After you’ve established your brand values, you’ll need to create supportive messaging for your brand. Here are a few tips to get you started:

  1. Put your best foot forward: Determine or develop a positioning strategy that makes your brand a leader in your category.
  2. Make the right colour choice: Establish colour as an icon that represents your brand exclusively. Think UPS.
  3. What they think matters: Talk to your stakeholders to be sure that their perception of your brand accurately reflects the reality of your brand. It is a good opportunity to validate your values as well.
  4. Sync your brand logo and culture:  Your brand logo should reflect your values and also help to differentiate you.

Branding is complex, but if you are able to build these four steps into a cohesive message, you will be well on your way to strengthening your brand and make it easier for you to sell your products or services.

Do you feel if you have a brand that accurately reflects your brand culture? How important do you think it is to have a cohesive brand?  Please share your experience in the comments below.

If it’s a Good Product – Why Don’t I Know It?


We hear it all the time: “Why haven’t I heard of it if it’s as good as they claim?” The answer could be that the product or new brand is not as good as it claims to be OR, more likely, it is a great brand, but the company lacks the funds to create a branding strategy.

I recently came across an article in a local paper about a fantastic cleaning product that has been able to strip wood and treat it without any toxic chemicals or ingredients. Despite the proven success from various carpenters, the product has only received distribution via two small retail stores.

This is an ideal example of a great product idea that may in fact be the uber wood-refinishing product, but without a strong branding or a strategic marketing plan, the public is just unaware of this product.  In a world of supply and demand, if the public is unaware of a product then there is no demand, and with no demand few retailers are going to carry said product.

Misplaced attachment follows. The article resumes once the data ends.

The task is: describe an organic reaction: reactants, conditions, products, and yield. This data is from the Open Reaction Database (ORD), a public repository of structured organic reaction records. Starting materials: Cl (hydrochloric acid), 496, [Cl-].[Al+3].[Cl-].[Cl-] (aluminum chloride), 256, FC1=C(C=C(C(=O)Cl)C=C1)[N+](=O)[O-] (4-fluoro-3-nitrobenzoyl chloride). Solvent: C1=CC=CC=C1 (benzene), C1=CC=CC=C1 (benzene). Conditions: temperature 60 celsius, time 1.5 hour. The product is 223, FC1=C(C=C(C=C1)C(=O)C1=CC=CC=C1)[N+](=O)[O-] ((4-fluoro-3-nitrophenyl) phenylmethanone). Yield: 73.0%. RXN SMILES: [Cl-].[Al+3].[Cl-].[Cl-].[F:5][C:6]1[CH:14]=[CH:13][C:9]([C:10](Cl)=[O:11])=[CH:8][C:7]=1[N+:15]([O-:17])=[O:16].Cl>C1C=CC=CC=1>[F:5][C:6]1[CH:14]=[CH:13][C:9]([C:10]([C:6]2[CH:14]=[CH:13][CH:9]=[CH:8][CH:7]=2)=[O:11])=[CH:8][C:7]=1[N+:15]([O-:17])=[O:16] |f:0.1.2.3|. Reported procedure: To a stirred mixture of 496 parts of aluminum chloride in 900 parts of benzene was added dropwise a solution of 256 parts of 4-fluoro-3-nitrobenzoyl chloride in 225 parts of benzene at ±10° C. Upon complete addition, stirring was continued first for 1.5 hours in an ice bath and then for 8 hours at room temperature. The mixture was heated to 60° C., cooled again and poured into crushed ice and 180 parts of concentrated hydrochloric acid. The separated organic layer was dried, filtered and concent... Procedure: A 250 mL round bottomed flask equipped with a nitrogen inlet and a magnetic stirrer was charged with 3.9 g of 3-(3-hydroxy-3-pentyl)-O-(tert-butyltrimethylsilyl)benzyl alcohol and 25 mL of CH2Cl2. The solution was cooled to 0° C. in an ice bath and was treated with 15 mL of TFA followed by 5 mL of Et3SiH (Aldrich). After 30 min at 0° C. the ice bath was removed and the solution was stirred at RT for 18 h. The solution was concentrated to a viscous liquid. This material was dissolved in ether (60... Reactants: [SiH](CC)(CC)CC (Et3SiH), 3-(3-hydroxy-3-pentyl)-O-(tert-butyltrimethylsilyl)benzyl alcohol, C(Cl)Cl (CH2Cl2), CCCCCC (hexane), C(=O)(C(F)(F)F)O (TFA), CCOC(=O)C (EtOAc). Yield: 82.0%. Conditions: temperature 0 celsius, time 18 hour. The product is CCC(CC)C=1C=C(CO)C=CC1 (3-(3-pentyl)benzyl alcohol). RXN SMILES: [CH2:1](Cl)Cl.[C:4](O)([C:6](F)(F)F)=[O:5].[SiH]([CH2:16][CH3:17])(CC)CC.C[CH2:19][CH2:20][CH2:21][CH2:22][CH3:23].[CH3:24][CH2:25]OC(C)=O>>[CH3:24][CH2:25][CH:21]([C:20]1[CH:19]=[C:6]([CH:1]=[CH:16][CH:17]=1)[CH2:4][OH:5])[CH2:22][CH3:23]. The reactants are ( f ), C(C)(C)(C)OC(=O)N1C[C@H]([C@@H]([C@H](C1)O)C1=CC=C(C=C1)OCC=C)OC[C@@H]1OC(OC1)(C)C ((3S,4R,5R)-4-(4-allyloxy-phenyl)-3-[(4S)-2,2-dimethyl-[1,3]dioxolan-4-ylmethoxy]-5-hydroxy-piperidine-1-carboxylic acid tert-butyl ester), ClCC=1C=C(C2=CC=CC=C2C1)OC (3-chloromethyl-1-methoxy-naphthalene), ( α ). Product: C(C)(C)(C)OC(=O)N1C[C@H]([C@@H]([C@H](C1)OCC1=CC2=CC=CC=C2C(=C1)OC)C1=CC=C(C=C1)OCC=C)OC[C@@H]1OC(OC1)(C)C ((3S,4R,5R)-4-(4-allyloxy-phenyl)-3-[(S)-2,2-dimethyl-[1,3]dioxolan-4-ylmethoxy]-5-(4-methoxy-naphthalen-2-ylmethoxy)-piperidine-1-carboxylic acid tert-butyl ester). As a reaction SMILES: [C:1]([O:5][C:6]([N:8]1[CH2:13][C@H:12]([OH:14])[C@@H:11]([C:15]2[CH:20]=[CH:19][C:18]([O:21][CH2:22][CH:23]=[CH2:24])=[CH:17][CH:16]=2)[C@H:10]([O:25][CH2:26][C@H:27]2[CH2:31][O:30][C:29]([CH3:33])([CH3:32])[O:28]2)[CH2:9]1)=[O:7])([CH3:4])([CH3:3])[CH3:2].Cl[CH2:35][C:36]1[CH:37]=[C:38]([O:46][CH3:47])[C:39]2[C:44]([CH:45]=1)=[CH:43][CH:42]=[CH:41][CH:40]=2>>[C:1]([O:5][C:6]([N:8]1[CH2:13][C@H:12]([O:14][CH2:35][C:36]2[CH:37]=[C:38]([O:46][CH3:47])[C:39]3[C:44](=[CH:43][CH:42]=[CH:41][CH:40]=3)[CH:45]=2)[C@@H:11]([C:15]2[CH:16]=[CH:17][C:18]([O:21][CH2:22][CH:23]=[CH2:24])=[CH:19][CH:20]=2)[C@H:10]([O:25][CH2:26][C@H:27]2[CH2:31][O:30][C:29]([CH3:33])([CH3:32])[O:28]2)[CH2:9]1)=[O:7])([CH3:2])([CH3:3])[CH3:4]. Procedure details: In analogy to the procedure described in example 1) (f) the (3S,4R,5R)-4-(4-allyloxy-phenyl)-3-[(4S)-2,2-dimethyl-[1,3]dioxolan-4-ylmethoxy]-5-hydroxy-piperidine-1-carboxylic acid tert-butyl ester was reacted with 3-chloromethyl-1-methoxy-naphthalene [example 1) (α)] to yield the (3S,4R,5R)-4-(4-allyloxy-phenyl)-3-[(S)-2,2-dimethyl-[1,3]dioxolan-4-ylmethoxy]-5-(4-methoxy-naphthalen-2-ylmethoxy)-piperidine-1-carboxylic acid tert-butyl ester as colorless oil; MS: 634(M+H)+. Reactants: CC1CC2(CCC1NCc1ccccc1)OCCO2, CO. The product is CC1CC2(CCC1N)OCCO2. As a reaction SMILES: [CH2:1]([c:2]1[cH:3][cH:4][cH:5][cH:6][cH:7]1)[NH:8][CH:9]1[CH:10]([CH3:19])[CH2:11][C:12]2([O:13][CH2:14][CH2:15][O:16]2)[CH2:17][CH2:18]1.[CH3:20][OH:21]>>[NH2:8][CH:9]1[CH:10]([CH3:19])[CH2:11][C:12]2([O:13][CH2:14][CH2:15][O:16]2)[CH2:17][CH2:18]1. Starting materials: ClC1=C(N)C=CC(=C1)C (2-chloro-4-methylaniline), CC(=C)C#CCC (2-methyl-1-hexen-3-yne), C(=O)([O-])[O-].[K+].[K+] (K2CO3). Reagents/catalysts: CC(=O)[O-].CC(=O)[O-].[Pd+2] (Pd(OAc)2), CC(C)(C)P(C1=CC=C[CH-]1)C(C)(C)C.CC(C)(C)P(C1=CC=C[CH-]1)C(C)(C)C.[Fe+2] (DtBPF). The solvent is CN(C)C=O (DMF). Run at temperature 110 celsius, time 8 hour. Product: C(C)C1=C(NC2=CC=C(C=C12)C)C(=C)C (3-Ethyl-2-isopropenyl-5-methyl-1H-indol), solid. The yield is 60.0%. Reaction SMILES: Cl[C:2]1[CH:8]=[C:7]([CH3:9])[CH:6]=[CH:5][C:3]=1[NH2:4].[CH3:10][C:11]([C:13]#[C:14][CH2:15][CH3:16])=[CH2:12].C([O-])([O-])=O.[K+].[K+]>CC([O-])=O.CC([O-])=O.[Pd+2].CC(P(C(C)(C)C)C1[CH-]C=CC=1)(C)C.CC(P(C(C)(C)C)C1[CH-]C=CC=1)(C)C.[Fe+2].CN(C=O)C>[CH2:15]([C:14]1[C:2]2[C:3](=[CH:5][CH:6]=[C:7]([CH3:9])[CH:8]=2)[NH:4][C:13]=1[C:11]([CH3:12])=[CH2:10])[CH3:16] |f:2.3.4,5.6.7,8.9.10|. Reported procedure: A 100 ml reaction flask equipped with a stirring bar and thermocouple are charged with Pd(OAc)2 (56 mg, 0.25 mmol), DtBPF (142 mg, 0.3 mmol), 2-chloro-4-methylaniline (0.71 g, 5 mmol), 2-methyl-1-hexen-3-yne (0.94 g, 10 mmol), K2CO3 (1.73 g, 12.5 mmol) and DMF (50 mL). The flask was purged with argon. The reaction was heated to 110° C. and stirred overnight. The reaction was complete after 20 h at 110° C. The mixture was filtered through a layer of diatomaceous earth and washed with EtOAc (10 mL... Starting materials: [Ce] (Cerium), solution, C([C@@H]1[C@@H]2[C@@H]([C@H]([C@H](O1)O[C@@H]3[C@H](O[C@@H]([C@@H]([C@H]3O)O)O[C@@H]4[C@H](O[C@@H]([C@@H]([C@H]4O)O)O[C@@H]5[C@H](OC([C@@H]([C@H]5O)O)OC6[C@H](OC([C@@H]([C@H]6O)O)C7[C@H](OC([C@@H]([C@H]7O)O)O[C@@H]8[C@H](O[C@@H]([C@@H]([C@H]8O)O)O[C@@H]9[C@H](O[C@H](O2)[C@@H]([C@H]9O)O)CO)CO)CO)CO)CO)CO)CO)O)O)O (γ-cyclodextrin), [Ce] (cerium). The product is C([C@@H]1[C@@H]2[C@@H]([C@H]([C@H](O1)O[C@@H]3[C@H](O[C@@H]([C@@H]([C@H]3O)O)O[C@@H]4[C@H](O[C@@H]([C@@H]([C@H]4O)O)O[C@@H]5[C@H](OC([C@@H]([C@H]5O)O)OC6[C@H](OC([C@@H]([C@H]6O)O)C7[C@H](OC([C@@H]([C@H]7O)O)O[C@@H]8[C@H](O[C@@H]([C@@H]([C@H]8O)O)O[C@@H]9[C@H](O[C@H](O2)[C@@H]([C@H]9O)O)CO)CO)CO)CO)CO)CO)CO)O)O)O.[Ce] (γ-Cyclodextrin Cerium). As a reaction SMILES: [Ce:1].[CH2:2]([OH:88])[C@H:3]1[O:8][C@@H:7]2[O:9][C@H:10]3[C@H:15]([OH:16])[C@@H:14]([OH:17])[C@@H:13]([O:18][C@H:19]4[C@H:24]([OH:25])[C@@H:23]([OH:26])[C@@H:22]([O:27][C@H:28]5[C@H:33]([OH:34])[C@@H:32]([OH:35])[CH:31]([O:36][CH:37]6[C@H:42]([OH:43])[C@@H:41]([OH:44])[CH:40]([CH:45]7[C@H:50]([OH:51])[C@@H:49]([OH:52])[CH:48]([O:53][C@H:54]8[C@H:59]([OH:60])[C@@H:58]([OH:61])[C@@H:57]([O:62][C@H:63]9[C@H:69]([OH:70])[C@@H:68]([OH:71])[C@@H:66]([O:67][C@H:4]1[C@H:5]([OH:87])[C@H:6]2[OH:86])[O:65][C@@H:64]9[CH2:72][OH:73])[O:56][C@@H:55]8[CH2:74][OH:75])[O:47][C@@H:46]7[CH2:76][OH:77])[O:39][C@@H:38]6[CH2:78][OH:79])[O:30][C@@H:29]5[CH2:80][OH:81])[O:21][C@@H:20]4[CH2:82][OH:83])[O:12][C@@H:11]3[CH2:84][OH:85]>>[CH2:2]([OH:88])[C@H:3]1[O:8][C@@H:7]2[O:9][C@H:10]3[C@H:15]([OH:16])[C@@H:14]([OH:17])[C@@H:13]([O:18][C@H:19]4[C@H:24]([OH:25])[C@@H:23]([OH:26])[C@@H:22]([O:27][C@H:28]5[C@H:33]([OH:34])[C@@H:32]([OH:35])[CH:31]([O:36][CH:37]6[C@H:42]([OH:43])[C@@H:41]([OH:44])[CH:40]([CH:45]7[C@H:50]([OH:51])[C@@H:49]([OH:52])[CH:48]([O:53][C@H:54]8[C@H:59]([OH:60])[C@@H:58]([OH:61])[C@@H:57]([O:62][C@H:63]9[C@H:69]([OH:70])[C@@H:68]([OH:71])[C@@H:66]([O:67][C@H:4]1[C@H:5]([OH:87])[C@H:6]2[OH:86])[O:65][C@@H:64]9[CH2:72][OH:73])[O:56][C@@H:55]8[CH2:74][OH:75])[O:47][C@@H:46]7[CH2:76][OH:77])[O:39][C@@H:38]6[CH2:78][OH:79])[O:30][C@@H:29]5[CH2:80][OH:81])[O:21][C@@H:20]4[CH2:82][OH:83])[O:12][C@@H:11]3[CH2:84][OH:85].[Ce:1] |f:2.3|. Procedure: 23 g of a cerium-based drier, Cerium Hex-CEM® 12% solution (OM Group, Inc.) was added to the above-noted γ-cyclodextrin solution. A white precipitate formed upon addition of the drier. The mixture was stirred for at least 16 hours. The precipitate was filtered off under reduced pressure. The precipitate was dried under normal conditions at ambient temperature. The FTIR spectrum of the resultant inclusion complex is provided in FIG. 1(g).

Unfortunately, without deep pockets it is difficult to get your brand noticed. Most large “name” brands not only had branding strategies, they had substantial marketing budgets that involved cross platform spending.

As a smaller brand, it is hard to get noticed, particularly by large retailers who need product to fly off their shelves. Though our pockets may not be as deep, the good news is we can all take a page out of the “big brand” approach by taking the initial steps of having a strong brand and a strategic marketing plan.  Here are a few tips to keep in mind to make sure your small brand gets the recognition it deserves. 

  1. Prove validity: Create a strategic plan (include some competitive research, outline your target audience, what makes your brand or product unique, etc.)
  2. Plan in: Create a detailed tactical marketing plan – this is where you outline marketing tactic details and your annual budget to implement said tactics. This would include pricing and finding relevant community events where you can market your product or brand, as well as pricing ads in publications relevant to your audience, the costs for sponsoring a sports team, etc.  You will need to outline a yearly and a month-by-month budget with the details of what can be achieved each month.
  3. Build it: Create consistent messaging, imagery and branding (use the same colours, same tag, same placement, etc.)
  4. Stick to it: Stick to your plan; do not veer from what you have planned
  5. Evaluate: As the monthly activities are completed, assess and evaluate them for ROI. If certain activities had a good ROI, you might want to reinvest or even expand next year. If the activity did not meet the mark, then you may want to consider eliminating it, altering it or replacing it next year.

Without deep pockets, having a strategy and detailed plan will allow you to build a slow and steady brand… and as you may remember from the childhood story The Tortoise and The Hare – “slow and steady wins the race!” With the right amount of determination, your brand can become so well known that you can take your name right off your logo – and still be instantly recognized!

Do you feel if you had a larger marketing budget your brand would be more successful? Do you feel having a solid strategy has helped you build your brand?  Do you have a tactical plan? Please share your experience in the comments below.